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Faking Fine Art

Provenance

In the world of pricey art galleries and top museums, the paper trail behind a painting is almost as important as the work itself. This documented history, a painting’s “provenance,” proves the work’s authenticity and can raise its value to staggering levels.

A new book tells the riveting true story of a con-man and a talented, struggling artist who teamed up to pull off what Scotland Yard called the “biggest art fraud of the 20th century.”

How did they do it? Why? And what did it mean for the world of art?

This hour, On Point: “Provenance.” A painter, a con-man, and a fraud for the ages.

You can join the conversation. Tell us what you think — here on this page, on Twitter, and on Facebook.

Guests:

Joining us from Albany, New York, is Laney Salisbury, co-author with Aly Sujo of the new book, “Provenance: How a Con Man and a Forger Rewrote the History of Modern Art.” 

You can read an excerpt from the book.  And on her website, Laney Salisbury offers photos of forged artworks painted by John Myatt.

And from Stoke, England, we’re joined by John Myatt. Profiled in “Provenance,” he painted over 200 forgeries that sold as the work of master artists. He served four months in prison for his role in the fraud, and now makes a living selling “legitimate fakes.”

Please follow our community rules when engaging in comment discussion on this site.
  • http://www.castagnastudio.com Castagna

    Those who purchase his “genuine fakes” are aggrandizing the fraud. Originality in art is of supreme importance. Typically one copies in order to develop a style while establishing technique. I would like to see some of his original pieces if he has any?
    To see the importance of originality in art see The Table of Aesthetics as follows.
    http://www.castagnastudio.com/blog/

  • Ann Marie Wolfe

    Regarding possible write-downs of home loans for people who are now “under water”:

    One point which I don’t hear very often is the fact that real-estate has never been an investment guaranteed to appreciate. I simply don’t understand why it would be considered appropriate for someone to have their loan adjusted because the value of the property has decreased.

    I’m not saying it’s inappropriate to adjust a loan if it will help someone avoid foreclosure, but why is a change in the value a direct path to a loan adjustment?

  • Ellen Williams

    The word is PROVENANCE NOT PROVIDENCE !!!!!!!!!!!!

  • http://Cwroelle.com CW Roelle

    This is all a good lesson in the value of buying works by and from living artists.

  • Cynthia Stow

    As a professionally trained painting conservator, I find it hard to believe that paintings done with house paint could be easily mistaken for oils, particularly aged oils. Many people apparently weren’t doing their homework!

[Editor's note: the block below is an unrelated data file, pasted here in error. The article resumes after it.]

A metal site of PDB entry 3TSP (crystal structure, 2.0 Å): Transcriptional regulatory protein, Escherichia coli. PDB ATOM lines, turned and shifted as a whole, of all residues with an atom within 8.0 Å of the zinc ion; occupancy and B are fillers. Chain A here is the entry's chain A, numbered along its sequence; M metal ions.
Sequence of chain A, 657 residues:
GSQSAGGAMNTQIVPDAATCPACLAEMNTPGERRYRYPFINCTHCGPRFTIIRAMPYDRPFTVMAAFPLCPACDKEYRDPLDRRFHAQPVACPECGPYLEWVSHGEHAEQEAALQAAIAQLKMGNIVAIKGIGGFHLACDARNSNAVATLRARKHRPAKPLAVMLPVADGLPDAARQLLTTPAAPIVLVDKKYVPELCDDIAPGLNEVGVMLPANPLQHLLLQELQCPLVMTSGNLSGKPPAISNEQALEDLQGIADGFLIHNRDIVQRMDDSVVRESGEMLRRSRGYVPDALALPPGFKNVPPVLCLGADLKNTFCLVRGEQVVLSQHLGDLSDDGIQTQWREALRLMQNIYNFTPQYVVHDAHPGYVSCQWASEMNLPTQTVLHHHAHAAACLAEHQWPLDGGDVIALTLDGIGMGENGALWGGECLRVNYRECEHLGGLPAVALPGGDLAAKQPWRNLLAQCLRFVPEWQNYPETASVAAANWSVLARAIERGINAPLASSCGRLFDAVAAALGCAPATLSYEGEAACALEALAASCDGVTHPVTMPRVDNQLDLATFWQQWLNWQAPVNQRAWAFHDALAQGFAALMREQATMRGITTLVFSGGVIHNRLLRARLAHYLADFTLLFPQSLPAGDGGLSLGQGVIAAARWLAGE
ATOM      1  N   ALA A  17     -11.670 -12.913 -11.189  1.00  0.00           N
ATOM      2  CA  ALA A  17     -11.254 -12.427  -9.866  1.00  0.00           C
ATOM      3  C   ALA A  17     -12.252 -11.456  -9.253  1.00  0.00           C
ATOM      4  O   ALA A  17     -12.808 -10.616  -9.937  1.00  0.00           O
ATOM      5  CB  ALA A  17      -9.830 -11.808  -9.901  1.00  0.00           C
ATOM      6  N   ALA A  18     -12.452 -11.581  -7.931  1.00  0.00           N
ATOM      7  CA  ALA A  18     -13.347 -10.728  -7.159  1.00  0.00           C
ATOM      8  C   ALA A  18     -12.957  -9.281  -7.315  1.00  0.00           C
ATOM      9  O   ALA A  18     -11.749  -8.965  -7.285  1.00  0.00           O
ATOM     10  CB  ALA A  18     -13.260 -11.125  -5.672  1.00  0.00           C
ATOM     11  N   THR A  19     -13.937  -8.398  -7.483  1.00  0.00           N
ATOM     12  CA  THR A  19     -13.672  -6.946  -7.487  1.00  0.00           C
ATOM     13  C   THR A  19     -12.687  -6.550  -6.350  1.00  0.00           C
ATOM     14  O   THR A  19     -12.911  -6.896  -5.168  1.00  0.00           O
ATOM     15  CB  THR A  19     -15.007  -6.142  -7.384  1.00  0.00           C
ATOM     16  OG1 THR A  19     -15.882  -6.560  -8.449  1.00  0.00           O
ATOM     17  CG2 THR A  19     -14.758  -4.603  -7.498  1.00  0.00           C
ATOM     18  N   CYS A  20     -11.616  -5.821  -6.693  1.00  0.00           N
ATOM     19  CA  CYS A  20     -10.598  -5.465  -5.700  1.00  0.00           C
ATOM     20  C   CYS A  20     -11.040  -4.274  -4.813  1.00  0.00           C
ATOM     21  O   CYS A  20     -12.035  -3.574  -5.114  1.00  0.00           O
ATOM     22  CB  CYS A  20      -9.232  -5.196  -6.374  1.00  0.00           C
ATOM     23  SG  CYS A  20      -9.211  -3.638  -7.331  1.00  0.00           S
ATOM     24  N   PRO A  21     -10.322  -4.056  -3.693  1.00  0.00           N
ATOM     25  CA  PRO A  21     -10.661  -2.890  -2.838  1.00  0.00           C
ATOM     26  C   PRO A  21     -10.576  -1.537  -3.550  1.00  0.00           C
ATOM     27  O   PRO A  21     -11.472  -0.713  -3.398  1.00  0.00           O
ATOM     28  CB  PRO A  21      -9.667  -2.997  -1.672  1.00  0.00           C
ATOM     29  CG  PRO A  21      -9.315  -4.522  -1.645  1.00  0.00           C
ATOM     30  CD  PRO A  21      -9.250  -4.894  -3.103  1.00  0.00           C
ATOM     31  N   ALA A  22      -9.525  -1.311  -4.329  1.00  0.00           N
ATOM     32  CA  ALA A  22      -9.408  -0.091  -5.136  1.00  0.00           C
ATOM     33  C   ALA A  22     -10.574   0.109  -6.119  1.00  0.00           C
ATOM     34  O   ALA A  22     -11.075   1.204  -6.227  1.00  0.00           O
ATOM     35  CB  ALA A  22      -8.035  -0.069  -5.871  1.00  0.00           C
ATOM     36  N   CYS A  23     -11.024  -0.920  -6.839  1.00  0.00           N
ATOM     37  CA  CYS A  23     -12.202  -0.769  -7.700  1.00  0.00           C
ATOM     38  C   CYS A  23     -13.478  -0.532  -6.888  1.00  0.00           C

• http://www.richardsnotes.org Richard

    Jane, great show and you’re doing a wonderful job with your guests.

    This last piece on what makes art and the art world’s odd way of hyping and pumping up values is fascinating. Sort of like the stock market, the commodities market and the auction of something with “mystical” value on eBay.

    Great show, great topic, the con is interesting but the art value piece is the best part.

  • Robert Killoren

    How did he prepare the house paints?

  • Tom

    When it comes to the visual arts, it all comes down to economics. In music for example, we value the original sheet music, to be sure, but what we really like is the sound — which can be recorded and reproduced easily for mass consumption. And yet we still praise, say, Mozart as a genius composer. But in painting, we have this strange fascination with the “original” that manifests itself in grotesque price values. I can still see the genius of Picasso in a reproduction. And if it’s a really “good” reproduction, all the better.

  • Cesar Palma

    I succumbed to the beauty of a fake painting by a contemporary Chinese painter, and purchased it while in Shanghai. First I thought it was an original as the painter was there, but he later admitted he had copied it from the internet. I felt uneasy about buying it, but knew I would regret it if I walked away. I haggled it down to what I thought it was worth and walked away with it. As Lanie said, I can enjoy it on a daily basis without having gone bankrupt.

  • g

    This conversation reminds me of the opening chapter of Malcolm Gladwell’s book “Blink”, where the museum bought a fake statue thinking it was an original.

    How the art critics had an uneasy feeling about it, their gut feeling was that something was off, yet the tests confirmed that it was real, and the museum forked off a significant sum of money for it.

    Later, after more tests and more art critics and historians looked at the art work, they confirmed that it was a fake and that the original tests were inconclusive in determining statue’s originality.